On 16 September 1986, the Council of Europe’s Committee of Ministers adopted Recommendation R(86)12 on certain measures aimed at preventing and reducing excessive workload in the courts. This instrument mentioned the German and Austrian Rechtspfleger as a good practice and provided a list of non-judicial tasks from which judges could be released. Thanks to this instrument, the situation has improved. Nevertheless, the judicial systems have evolved, working methods have changed, the economical and political situation has worsened.
In this context, the EUR believes in the need for a new instrument proposing new measures that could prevent and reduce the still excessive workload in court.
On 12 December 2014, following a proposal by the EUR, the European Commission for the Efficiency of Justice (CEPEJ) recommended to the European Committee for Legal Cooperation (CDCJ) to consider updating Recommendation R(86)12 with the support of CEPEJ work, of the Consultative Council of European Judges (CCJE) and on the experience of the EUR. CEPEJ argued that the Recommendation has been very useful in the allocation of tasks between judges and non-judge staff and that it is even more useful in the current crisis situation. CEPEJ believed it necessary to re-examine the examples of tasks to take into account the reforms implemented in the Member States as well as modern techniques of case and human resources management. They also argued that it would be interesting to distinguish between tasks that have been fully entrusted to non-judge staff and tasks that have been delegated and remain under the judge’s responsibility.
On 18 November 2016, the CDCJ decided to carry on an activity on the role of non-judge staff but did not consider it a priority.
On 21 Mars 2017 Vivien Whyte and Jean-Jacques Kuster met with Mr Boillat, Director General of Human Rights and Rule of Law who expressed his wish that the updating process be carried on rapidly.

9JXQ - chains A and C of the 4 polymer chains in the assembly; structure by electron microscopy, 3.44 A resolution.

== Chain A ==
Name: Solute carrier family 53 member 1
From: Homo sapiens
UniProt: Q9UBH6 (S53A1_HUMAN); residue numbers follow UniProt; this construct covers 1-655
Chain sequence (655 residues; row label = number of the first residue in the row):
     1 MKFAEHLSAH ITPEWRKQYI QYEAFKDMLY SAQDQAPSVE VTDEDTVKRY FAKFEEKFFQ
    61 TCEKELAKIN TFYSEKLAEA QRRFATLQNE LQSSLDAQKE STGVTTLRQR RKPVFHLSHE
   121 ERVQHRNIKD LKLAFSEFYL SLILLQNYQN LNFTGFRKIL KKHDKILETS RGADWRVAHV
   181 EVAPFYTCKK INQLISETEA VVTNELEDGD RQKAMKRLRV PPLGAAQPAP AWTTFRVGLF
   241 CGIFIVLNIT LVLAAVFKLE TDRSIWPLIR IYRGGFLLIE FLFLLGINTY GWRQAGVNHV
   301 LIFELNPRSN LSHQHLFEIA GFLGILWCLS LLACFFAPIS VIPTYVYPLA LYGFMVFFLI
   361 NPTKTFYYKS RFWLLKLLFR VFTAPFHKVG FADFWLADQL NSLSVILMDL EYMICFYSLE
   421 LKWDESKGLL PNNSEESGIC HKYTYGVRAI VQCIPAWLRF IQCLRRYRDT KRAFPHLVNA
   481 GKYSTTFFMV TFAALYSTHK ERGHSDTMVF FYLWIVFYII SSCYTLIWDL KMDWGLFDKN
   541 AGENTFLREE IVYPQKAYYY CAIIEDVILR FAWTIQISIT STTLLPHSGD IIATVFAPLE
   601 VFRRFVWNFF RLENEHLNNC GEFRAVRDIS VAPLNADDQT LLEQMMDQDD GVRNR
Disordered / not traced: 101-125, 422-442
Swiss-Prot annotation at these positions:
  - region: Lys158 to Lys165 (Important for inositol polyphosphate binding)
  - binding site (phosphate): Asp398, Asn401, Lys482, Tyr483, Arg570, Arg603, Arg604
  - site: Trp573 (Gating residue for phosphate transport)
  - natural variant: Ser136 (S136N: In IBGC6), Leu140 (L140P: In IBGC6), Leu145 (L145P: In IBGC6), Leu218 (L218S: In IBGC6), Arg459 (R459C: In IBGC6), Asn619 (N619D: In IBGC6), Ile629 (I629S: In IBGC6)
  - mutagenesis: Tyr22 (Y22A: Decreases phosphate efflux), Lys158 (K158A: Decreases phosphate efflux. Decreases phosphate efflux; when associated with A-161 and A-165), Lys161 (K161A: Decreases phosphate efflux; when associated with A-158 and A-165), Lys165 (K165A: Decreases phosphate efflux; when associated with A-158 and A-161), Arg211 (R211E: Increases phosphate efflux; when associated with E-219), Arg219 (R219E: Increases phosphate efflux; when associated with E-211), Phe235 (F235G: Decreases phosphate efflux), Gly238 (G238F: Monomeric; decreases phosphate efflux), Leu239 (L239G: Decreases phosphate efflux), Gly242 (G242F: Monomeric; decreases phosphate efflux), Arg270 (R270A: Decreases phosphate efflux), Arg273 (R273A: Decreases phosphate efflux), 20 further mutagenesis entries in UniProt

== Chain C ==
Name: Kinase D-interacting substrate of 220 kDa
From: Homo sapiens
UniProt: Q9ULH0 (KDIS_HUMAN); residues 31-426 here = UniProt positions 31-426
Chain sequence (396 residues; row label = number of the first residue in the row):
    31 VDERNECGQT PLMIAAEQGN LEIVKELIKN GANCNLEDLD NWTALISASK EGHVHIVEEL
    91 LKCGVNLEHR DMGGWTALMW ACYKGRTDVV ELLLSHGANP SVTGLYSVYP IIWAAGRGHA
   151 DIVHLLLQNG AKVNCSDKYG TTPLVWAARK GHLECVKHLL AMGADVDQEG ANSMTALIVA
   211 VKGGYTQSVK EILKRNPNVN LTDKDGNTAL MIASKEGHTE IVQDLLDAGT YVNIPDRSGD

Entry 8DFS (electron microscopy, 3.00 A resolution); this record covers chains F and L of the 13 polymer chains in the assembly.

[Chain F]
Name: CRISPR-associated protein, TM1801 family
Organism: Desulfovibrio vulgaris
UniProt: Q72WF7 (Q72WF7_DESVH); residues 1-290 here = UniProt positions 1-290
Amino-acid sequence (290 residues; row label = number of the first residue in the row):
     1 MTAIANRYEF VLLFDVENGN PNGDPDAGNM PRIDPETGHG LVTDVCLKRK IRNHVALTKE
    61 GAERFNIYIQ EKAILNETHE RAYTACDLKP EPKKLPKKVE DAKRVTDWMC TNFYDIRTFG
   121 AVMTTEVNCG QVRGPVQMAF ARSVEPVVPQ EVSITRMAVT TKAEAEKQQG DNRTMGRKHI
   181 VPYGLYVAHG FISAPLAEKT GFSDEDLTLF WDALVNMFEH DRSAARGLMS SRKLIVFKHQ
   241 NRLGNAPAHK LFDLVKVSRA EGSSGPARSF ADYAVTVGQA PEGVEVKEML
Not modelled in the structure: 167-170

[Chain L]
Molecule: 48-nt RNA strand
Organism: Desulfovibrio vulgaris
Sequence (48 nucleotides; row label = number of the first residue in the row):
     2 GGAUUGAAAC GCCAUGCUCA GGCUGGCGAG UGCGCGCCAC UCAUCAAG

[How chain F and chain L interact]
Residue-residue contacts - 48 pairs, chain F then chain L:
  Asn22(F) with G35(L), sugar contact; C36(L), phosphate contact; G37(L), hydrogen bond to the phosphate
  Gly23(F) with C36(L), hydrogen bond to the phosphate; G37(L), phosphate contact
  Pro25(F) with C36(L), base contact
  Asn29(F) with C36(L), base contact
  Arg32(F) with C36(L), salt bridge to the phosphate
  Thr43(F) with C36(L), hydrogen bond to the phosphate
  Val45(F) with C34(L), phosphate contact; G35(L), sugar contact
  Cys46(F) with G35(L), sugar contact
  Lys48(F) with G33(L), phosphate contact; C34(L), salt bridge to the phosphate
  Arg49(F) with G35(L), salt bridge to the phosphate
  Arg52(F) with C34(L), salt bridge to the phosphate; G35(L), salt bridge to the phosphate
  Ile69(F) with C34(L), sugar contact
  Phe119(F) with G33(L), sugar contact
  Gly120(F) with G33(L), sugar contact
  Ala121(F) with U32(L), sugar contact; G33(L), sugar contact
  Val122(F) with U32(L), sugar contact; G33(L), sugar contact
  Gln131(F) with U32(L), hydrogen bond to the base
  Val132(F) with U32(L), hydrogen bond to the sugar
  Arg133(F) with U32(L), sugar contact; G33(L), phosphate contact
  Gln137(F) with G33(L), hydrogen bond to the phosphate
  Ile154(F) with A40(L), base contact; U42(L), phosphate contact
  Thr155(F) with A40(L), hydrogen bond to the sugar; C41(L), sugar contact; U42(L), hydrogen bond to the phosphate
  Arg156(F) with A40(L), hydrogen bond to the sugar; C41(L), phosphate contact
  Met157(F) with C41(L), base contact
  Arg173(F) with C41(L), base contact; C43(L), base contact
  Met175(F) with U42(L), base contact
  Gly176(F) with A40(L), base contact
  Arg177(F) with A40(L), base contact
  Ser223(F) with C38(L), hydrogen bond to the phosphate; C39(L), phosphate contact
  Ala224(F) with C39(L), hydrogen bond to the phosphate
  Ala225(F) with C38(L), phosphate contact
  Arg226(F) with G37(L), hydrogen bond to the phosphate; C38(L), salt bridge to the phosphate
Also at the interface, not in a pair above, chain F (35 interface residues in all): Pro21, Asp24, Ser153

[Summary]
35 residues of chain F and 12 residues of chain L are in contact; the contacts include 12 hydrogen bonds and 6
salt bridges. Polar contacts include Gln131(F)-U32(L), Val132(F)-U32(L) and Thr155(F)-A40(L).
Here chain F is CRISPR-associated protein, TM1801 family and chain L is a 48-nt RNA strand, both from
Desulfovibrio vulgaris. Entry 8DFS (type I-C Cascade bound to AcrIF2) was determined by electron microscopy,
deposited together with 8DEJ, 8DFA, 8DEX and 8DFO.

In November 2017, the CDCJ asked the CEPEJ to provide them with information on the implementation of Recommendation R(86)12 in Council of Europe Member States. In order to fulfill this request, the CEPEJ asked the EUR to conduct a survey amongst its Member Organisations. The EUR proceeded with the survey, which revealed that in seven out of the eight countries that replied there had been transfers of tasks from judges to other professions. In the majority of cases, these tasks were transferred to non-judge staff of the courts. The survey also revealed that Member States transferred tasks that had not been foreseen by Recommendation R(86)12, such as the issuance of extracts or certificates for the implementation of European judicial cooperation instruments or tasks relating to the enforcement of court decisions. The results of this survey were endorsed by the CEPEJ Plenary Meeting of 4 December 2018 and forwarded to the CDCJ.
Nevertheless, at its meeting of March 2019, the CDCJ decided not to make this item a priority.
On 26 April 2019, Vivien Whyte and Jean-Jacques Kuster met with Mr Christophe Poirel, Director of Human Rights, Mr Simon Tonnelli, Secretary of the CDCJ and Ms Hanne Juncker, head of the department of justice and legal co-operation. It appeared during the meeting that the CDCJ still stands by the principle that it is good practice to transfer nonjudicial tasks from judges to other professions. However, since the principle still stands and since the list of tasks included in the Recommendation is not limitative, they do not find it necessary to update the instrument.
The Council of Europe is open however to discussing the respective roles of all the professions in the justice system, for example during a conference. In addition, the EUR was informed that the Consultative Council of European Judges will be working this year on an opinion on the relationship between Judges and Court Clerks. The EUR will be auditioned in June on this issue.After the meeting, Vivien Whyte and Jean-Jacques Kuster met with Dr. jur Thomas Markert, Secretary of the Venice Commission, to discuss possible future cooperation on issues that would benefit from the expert opinion of Rechtspfleger and similar professions.